by John Edgar Wideman
from the November 25, 2019 issue of The New Yorker

One New Yorker trend I have enjoyed over the past year or so is their publication of writers who are getting old and who have not gotten much attention as they’ve aged. One such writer is John Edgar Wideman. Wideman is nearing 80 years old. In 1984 he won the PEN/Faulkner award for Sent for You Yesterday. A few years later, in 1991, he became the first person to win two PEN/Faulkner awards, this one for his book Philadelphia Fire. But I suspect many of us have not followed his career and may be seeing his work for the first time only at this late stage of his life. The first time he had a story published in The New Yorker was last year, and folks here seemed to have liked “Writing Teacher” (see the post and comments here). He received a lot of praise for his 2018 collection, American Histories. In 2019 he won the PEN/Malamud Award for Excellence in the Short Story.

I’m excited to see what he brings us this time around! “Arizona” takes the form of a long letter to Freddie Jackson:

Dear Mr. Jackson,

Thank you for your music, and thank you for reading this far in a letter, if it reaches you, from a stranger. Though we have never met face to face, I could say that I’ve known you since I was a teen-ager growing up in Pittsburgh, Pa., in the fifties, born fifteen years or so before you were born, Mr. Jackson, and I wanted to be you, or rather wanted with all my soul, a soul real to me as the faces of people in my family, to sing like you would sing the music we both inherited and you would keep alive in the eighties, nineties with your talent and gifts.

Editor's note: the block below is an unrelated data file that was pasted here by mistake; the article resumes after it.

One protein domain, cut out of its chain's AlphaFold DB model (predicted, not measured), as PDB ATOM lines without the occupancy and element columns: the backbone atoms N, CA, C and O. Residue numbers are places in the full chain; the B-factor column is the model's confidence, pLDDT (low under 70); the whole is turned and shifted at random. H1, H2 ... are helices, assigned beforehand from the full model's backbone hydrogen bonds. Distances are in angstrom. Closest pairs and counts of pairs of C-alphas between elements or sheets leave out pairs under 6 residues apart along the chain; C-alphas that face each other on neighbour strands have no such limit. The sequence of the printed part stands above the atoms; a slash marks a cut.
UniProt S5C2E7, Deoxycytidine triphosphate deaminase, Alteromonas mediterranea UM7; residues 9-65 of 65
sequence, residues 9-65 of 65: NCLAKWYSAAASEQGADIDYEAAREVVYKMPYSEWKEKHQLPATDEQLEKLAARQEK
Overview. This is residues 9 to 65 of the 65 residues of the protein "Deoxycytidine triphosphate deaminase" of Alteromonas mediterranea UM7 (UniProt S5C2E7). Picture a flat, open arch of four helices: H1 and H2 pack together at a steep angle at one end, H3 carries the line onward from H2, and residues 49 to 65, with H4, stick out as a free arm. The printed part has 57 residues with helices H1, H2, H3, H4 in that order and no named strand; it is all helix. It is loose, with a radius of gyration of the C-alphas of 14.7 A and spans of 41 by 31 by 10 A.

I like the cadence here. I’d type the next sentence to show more, but it runs for twelve lines and is best discovered on your own. As is the rest of the story. Here is a tantalizing line, though, from a few paragraphs later:

Point of this letter is not exactly to ask permission to put you in a story I’m writing, Freddie Jackson. Rather, I’m letting you know (informing/fessing up/sharing) I have no choice. You are in it already without being asked, without any exit offered, like the color we share, which this country assigns to us before we are born.

I must say, I think those of us who have been neglecting to read Wideman’s work are the lesser for it. I’m very excited to continue onward and will be checking out American Histories soon.

And how about you? Let us know your thoughts on this story and on Wideman’s work in general.

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